Re-Watch: Coraline (2009)

Coraline
Director: Henry Selick
Writer: Henry Selick
Based on: Neil Gaiman’s book
Cast: Dakota Fanning, Teri Hatcher, John Hodgman, Jennifer Saunders, Dawn FrenchKeith David, Robert Bailey Jr.
Seen on: 8.12.2016
[Here’s my first review.]

Plot:
Coraline Jones (Dakota Fanning) moves with her parents (Teri Hatcher, John Hodgman) to a new house. Her parents are always busy so Coraline is left to explore things alone. One day she discovers a hidden door in her house and when she goes through, she meets her Other Mother, who is everything a child could hope for and more. But her Other Mother has buttons for her eyes. She wants Coraline to stay, but for that, Coraline will need to give up her eyes as well…

Coraline is a sweet and very beautiful film, although not unproblematic in some things. I liked it, but with a little more reservation than the first time round.

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Learning to Drive (2014)

Learning to Drive
Director: Isabel Coixet
Writer: Sarah Kernochan
Based on: the article by Katha Pollitt
Cast: Patricia Clarkson, Ben Kingsley, Grace Gummer, Jake Weber, Sarita Choudhury, John Hodgman, Samantha Bee, Avi Nash
Seen on: 10.8.2015

Plot:
Wendy’s (Patricia Clarkson) husband Ted (Jake Weber) just left her, which came as a complete surprise to her. Wendy is slowly losing herself in despair, she barely has any social contacts and her daughter Tasha (Grace Gummer) works on a farm in Connecticut. But if Wendy learned how to drive, she could visit her. So when chance brings Darwan (Ben Kingsley) to her doorstep who happens to be a driving instructor, she goes for it. But it turns out that Darwan can teach her much more than just to drive.

Learning to Drive was nice, though I didn’t care for the romantic angle or for the occasional bouts of orientalism in it.

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Pitch Perfect 2 (2015)

Pitch Perfect 2
Director: Elizabeth Banks
Writer: Kay Cannon
Sequel to: Pitch Perfect
Cast: Anna KendrickHailee SteinfeldBrittany Snow, Rebel Wilson, Skylar Astin, Ben PlattAdam DeVine, Alexis Knapp, Ester Dean, Hana Mae LeeChrissie FitBirgitte Hjort SørensenFlula Borg, Anna Camp, Elizabeth Banks, John Michael Higgins, John Hodgman, Snoop Dogg, David Cross, Keegan-Michael Key
Seen on: 31.5.2015

Plot:
The Barden Bellas have been quite successful for the past few years, when a new catastrophe hits: their by now huge show falls completely apart, right when they are performing for the President. Banned from college competitions afterwards, their only chance of making up for the massive blunder is by winning the World Championship of Acappella. But that won’t be easy: the championship takes place in Europe, where everybody hates the USA, Beca (Anna Kendrick) got an internship at a music studio which takes up a lot of her time and the formerly strong friendship between the women is crumbling.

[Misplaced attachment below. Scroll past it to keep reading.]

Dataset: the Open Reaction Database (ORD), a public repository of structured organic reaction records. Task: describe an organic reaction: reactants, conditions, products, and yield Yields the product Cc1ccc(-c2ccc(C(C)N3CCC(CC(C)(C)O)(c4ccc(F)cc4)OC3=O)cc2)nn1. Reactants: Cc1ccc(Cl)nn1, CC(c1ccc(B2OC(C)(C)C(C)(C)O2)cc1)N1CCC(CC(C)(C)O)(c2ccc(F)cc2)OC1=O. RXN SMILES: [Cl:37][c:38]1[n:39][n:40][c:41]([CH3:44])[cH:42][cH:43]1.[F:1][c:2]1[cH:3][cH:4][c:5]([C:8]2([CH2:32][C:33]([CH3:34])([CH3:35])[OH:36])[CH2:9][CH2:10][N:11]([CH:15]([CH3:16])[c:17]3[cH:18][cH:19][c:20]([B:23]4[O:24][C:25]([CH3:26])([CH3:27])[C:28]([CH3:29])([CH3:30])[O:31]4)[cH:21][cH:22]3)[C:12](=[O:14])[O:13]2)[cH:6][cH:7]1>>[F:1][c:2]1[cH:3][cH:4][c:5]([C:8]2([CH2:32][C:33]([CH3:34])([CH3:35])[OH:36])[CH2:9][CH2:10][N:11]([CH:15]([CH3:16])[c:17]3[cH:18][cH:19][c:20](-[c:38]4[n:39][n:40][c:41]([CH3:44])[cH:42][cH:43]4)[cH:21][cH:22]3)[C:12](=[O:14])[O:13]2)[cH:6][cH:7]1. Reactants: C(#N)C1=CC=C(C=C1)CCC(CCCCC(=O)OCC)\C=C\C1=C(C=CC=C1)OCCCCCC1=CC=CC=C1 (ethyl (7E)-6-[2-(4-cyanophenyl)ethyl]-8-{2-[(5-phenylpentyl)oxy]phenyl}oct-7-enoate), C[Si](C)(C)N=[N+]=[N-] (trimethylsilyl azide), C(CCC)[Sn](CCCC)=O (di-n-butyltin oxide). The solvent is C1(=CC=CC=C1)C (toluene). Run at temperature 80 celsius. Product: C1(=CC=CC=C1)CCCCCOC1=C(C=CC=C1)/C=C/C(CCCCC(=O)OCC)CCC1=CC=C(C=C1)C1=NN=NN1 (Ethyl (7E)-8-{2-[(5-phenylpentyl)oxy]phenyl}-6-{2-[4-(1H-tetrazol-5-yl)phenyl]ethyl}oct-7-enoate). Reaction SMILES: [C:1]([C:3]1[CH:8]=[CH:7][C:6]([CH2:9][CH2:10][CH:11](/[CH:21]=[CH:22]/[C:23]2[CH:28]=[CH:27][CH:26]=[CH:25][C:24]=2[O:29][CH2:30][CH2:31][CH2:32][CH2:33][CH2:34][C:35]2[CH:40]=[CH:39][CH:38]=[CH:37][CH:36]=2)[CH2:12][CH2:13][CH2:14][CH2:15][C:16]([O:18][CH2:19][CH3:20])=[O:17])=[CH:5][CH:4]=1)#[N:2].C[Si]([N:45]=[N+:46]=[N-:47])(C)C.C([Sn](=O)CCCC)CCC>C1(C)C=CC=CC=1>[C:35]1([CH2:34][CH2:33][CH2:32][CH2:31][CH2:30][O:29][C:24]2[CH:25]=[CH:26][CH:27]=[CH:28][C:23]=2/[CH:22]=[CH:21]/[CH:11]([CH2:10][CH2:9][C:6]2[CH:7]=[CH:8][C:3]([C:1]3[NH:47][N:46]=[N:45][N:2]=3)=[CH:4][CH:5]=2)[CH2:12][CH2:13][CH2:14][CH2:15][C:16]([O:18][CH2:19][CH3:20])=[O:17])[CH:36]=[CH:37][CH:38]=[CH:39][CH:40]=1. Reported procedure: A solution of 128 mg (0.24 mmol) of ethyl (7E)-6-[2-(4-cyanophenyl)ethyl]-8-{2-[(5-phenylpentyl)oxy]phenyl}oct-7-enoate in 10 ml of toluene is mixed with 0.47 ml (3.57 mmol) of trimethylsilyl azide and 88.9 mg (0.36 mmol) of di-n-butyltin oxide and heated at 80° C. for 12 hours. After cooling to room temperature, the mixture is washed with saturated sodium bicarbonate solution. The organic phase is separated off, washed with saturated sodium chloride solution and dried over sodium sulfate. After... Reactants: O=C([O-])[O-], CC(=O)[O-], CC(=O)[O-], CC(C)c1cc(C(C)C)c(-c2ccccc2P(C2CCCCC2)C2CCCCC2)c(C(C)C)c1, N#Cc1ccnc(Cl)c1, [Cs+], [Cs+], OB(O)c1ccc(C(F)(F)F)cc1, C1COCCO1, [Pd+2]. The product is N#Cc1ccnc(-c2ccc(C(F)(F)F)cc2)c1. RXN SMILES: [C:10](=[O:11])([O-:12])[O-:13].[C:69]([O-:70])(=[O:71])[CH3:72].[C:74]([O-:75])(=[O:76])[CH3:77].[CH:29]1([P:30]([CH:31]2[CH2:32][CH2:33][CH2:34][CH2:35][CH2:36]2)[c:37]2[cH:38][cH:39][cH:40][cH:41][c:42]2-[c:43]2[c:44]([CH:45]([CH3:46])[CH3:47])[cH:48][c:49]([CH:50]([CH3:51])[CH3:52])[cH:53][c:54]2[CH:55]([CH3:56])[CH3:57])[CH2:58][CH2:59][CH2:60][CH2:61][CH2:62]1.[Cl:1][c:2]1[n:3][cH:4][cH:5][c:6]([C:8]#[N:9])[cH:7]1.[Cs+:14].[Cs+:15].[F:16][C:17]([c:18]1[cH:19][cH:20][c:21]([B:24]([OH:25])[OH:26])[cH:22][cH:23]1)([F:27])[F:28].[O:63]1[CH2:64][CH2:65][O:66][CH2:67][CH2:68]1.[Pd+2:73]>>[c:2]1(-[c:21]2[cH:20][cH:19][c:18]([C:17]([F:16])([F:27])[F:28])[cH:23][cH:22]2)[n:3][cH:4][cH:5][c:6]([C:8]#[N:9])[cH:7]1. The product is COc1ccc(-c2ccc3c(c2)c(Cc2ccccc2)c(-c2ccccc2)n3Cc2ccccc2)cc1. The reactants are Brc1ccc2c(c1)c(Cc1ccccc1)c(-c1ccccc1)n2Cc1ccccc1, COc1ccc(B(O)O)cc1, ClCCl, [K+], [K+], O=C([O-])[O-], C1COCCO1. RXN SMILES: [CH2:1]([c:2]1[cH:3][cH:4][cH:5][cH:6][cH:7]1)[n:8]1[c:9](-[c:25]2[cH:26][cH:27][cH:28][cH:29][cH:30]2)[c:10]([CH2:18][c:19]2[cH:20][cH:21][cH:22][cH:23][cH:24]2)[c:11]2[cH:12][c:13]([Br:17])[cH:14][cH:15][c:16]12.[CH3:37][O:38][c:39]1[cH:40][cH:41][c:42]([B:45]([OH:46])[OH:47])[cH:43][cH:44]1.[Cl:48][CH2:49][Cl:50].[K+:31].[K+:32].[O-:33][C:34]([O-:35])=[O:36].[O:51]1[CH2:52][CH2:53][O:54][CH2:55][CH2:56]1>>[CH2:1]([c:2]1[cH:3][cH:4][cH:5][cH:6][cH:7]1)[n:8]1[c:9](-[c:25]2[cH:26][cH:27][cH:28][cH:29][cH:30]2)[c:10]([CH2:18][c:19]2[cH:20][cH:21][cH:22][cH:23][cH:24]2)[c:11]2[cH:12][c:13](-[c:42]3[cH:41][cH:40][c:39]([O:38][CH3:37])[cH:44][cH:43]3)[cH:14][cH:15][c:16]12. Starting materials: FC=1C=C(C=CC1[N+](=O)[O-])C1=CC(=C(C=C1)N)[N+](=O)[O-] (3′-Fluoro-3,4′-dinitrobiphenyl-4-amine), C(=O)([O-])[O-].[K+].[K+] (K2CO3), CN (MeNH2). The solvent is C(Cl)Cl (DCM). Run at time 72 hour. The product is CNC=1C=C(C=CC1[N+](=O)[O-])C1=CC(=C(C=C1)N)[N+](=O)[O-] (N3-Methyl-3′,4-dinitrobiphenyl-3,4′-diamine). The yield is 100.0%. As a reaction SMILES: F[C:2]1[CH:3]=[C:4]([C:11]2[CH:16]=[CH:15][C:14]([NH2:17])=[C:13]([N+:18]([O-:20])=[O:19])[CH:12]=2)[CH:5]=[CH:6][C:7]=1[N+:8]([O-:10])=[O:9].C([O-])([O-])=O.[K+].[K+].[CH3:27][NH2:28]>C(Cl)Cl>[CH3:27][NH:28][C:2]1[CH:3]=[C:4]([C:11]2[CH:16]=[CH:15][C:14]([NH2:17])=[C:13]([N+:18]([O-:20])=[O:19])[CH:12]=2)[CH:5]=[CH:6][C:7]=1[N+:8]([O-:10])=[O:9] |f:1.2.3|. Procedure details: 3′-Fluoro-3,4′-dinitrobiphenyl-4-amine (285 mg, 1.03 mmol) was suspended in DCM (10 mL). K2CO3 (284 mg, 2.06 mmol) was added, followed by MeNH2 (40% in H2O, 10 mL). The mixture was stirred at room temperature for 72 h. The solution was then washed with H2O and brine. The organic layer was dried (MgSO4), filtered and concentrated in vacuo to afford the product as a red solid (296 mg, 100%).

Pitch Perfect 2 was completely disappointing. I really enjoyed the first film (even with a couple of hesitations) and I even re-watched it before seeing this one, but unfortunately PP2 enhanced all the worst parts of PP and didn’t improve anything else.

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Movie 43 (2013)

Movie 43 (it’s a comedy anthology with the following segments)
Writer (for the most parts): Rocky Russo, Jeremy Sosenko, Steve Baker
The Thread (in the European version, that’s the framing device; in the US, I gather, it’s a different story)
Director: Bob Odenkirk
Cast: Devin Eash, Adam Cagley, Mark L. Young
The Catch
Director: Peter Farrelly
Cast: Kate Winslet, Hugh Jackman
Homeschooled
Director: Will Graham
Cast: Liev Schreiber, Naomi Watts, Jeremy Allen White
The Proposition
Director: Steve Carr
Cast: Chris Pratt, Anna Faris
Veronica
Director: Griffin Dunne
Cast: Kieran Culkin, Emma Stone
iBabe
Director: Steven Brill
Cast: Richard Gere, Kate Bosworth, Aasif Mandvi, Jack McBrayer
Superhero Speed Dating
Director: James Duffy
Cast: Justin Long, Jason Sudeikis, Uma Thurman, Kristen Bell, Bobby Cannavale, Leslie Bibb, John Hodgman
Machine Kids
Director: Jonathan van Tulleken
Writer: Jonathan van Tulleken
Middleschool Date
Director: Elizabeth Banks
Cast: Chloe Moretz, Christopher Mintz-Plasse, Patrick Warburton, Matt Walsh
Tampax
Director: Patrik Forsberg
Writer: Patrik Forsberg
Happy Birthday
Director: Brett Ratner
Cast: Johnny Knoxville, Seann William Scott, Gerard Butler
Truth or Dare
Director: Peter Farrelly, Patrik Forsberg
Cast: Stephen Merchant, Halle Berry
Victory’s Glory
Director: Rusty Cundieff
Cast: Terrence Howard
Beezel
Director: James Gunn
Cast: Elizabeth Banks, Josh Duhamel

Plot: